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Fighting ISIS Includes Standing Up for Human Rights

09/18/2014 12:49 EDT | Updated 06/16/2017 00:57 EDT

Last week in Calgary, a woman attacked Imam Soharwardy by trying to hit him twice with her car. She got out of the vehicle and shouted obscenities at him reserved for Muslims, calling him a "terrorist" and a "threat".

It is disconcerting to note that an Imam, who founded the first anti-terrorism NGO - Muslims Against Terrorism and who, despite death threats, is actively working against terrorism in general and ISIS - Islamic State of Iraq and Syria in particular, is subjected to a hate crime.

Is the woman who attacked Imam Soharwardy motivated by fear perpetuated by hatemongers? If so, then those who project their bastardized version of Islam have succeeded in causing rifts in community relationships.

However, some who have been personally affected by the terrorist group ISIS refuse to give into hate. Such people refuse to conflate societal ills with religion, ethnicity or sexual orientation.

Mike Haines, whose brother was butchered by ISIS, while calling for accountability of radical ISIS recruits, also referenced verse 41:34 from the Qur'an for the message, 'Repel evil with that which is better'.

Likewise, Calgary based Christianne Boudreau, whose son was killed in Syria fighting for ISIS, is setting up a local chapter of the German group 'Hayat' (which means life in Arabic), to work for the de-radicalization of youth.

British Prime Minister David Cameron and President Obama have rejected the "us versus them" narrative espoused by ISIS. Referring to ISIS, Cameron asserted "they are not Muslims, they are monsters".

By doing so, according to Professor Alan Noble, such leaders are isolating ISIS and delegitimizing their motivation behind terrorism. This is parallel to Imam Soharwardy's position that terrorist groups like ISIS need to be isolated and collectively thrown outside the pale of Islam.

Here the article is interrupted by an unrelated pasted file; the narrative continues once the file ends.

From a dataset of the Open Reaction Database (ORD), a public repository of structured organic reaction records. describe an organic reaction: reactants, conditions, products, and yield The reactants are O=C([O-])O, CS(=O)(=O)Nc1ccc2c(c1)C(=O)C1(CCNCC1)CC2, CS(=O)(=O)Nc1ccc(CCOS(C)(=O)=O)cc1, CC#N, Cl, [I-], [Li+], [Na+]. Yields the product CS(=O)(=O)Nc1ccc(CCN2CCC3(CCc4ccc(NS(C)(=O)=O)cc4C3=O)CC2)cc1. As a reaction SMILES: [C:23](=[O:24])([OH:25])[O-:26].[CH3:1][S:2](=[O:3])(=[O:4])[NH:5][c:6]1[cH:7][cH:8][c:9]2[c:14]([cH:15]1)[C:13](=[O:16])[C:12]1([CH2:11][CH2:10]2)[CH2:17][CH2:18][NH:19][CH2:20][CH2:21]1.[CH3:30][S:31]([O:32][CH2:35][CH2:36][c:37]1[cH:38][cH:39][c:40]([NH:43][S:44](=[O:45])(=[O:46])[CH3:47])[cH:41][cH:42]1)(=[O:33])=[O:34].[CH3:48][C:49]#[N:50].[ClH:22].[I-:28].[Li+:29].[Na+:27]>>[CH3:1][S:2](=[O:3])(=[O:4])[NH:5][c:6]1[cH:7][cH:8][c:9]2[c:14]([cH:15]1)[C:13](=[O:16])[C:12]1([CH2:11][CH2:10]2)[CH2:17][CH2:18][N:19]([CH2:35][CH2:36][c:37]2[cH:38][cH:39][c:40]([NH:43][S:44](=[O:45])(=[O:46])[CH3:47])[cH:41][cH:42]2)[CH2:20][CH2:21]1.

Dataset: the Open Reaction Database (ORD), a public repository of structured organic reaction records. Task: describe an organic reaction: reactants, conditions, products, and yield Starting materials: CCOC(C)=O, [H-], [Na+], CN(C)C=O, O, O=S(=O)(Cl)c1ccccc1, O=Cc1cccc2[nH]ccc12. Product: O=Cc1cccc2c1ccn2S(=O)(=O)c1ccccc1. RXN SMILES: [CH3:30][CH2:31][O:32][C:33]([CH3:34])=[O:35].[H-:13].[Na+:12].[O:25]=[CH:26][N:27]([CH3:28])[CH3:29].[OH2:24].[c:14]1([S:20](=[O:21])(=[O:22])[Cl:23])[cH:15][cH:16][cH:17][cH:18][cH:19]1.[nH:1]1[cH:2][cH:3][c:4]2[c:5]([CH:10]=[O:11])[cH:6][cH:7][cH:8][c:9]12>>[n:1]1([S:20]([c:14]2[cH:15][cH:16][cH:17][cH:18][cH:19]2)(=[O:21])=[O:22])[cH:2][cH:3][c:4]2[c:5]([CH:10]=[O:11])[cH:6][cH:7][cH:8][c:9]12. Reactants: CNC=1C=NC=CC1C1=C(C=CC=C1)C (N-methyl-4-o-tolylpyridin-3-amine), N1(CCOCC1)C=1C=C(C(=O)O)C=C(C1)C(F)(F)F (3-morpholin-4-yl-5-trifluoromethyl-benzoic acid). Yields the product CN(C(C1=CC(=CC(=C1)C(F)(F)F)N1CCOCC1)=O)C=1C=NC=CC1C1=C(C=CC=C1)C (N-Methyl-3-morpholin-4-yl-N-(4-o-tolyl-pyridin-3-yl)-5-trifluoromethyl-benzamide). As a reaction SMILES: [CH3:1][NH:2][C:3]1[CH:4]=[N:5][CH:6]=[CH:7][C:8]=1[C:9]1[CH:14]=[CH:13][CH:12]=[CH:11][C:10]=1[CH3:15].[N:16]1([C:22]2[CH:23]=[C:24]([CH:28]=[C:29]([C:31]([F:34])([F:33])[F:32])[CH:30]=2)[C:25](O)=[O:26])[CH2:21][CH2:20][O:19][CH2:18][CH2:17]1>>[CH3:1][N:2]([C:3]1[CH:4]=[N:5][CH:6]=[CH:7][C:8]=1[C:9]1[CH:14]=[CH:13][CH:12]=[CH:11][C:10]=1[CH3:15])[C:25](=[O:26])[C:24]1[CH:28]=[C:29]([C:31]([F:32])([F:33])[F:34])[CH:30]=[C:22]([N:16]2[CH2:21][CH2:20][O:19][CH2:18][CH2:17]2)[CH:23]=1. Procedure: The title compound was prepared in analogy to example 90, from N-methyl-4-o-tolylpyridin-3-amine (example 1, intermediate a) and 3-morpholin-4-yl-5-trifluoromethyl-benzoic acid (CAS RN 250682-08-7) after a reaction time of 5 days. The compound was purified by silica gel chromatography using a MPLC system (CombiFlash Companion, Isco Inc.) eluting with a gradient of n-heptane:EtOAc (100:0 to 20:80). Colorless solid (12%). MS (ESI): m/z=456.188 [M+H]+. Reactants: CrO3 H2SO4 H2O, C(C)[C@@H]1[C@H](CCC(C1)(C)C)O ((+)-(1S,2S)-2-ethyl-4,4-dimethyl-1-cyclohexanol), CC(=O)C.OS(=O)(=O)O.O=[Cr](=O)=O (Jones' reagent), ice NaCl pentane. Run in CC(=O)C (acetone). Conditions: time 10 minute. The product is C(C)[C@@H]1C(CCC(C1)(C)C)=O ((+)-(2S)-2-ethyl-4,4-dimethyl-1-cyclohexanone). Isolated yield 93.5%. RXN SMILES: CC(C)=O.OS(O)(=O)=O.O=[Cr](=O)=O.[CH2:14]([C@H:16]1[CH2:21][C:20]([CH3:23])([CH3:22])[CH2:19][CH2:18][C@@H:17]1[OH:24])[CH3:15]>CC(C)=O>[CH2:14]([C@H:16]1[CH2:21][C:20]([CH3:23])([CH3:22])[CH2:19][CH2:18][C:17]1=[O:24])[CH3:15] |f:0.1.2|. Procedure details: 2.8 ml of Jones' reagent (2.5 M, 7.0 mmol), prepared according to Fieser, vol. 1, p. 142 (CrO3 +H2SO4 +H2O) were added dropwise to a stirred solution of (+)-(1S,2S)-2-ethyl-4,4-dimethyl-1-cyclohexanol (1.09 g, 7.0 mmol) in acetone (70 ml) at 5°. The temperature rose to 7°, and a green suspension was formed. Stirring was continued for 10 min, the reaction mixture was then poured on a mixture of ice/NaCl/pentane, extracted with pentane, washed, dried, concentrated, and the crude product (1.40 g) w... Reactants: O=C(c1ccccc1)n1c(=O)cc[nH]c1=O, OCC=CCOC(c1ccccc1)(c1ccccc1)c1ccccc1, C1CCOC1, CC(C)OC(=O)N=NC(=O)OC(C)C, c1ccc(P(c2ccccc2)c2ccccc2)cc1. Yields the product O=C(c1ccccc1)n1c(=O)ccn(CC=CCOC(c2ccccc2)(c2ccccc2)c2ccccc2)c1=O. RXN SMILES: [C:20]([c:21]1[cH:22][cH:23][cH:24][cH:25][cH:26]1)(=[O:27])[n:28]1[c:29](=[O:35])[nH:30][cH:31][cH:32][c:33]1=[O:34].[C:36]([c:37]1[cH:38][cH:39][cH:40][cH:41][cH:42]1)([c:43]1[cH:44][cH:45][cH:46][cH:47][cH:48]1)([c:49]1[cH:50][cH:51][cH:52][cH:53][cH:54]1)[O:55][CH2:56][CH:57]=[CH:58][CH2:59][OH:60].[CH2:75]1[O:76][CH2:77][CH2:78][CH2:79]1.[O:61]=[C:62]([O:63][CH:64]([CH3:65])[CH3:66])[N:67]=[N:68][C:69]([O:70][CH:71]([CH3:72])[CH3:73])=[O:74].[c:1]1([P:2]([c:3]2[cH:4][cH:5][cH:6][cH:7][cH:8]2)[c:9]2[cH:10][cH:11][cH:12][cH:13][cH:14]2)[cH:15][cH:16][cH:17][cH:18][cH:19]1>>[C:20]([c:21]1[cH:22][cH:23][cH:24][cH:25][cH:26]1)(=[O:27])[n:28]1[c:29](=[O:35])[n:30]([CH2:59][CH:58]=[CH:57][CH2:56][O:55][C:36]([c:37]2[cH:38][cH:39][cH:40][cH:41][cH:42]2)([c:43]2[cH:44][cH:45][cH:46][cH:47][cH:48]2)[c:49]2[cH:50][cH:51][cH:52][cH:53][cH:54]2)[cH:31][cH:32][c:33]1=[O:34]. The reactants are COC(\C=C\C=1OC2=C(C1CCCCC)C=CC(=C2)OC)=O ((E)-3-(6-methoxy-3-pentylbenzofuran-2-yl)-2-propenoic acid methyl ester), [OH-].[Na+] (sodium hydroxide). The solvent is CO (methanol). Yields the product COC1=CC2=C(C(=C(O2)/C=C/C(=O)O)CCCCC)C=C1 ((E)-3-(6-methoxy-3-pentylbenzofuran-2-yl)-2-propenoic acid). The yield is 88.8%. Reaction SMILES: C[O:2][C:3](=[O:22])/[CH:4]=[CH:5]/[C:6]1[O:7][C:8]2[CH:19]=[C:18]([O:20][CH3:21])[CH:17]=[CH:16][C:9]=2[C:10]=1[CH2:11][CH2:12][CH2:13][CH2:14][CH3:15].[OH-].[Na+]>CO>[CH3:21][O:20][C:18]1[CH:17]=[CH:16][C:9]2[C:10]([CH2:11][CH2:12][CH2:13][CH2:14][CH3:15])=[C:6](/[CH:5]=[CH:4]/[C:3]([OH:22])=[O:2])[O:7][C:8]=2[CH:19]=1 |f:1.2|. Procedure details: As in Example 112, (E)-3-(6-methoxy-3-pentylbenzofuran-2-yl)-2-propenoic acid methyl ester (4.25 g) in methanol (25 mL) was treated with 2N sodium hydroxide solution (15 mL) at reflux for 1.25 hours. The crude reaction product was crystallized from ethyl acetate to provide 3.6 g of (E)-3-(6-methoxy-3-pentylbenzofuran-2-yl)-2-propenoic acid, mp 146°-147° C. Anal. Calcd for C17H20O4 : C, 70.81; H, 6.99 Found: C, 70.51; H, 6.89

Muslim leaders across the globe have strongly condemned ISIS. In doing so, some paid the ultimate price. Yet, some news pundits and bloggers continue to associate ISIS with Islam. It is not unusual to find online comments like "Muslims and Islam needs to be wiped from Earth".

This suggests that for some people, even Sheila Musaji's overwhelming database of Muslim voices that have, through the years, consistently condemned incidents of extremism and terrorism may not be enough.

Rtd. Bishop John Shelby Spong has stated that words shape consciousness and therefore words have consequences. It should therefore not surprise us that according to the National Anti-Racism Council of Canada, 60% of Canadian Muslims have continued to encounter racism since 9/11.

How can Muslims of all sects - Sunnis, Shiis, Ismailis, Ahmadis, Sufis, and all stripes - LGBTQ, feminists, environmentalists, pluralists and animal rights activists - be justifiably associated with zealots who exploit Islamic texts to suit their political agenda?

At the same time, it is acknowledged that the takfiri (excommunication) mindset has long exacerbated schisms and destroyed lives in the Muslim world. For example, countries like Pakistan where hate fomented by radical preachers has instigated persecution of vulnerable minorities including Christians, Hindus and Ahmadis.

It is important to recognize that while not all those with a takfiri attitude are terrorists; all terrorists have a supremacist and exclusionary mindset. It is the reason a plural approach to Muslim texts, accepting dissent and respecting the spiritual path of others must continue to be nurtured to an extent.

We do not wish to become what we hate.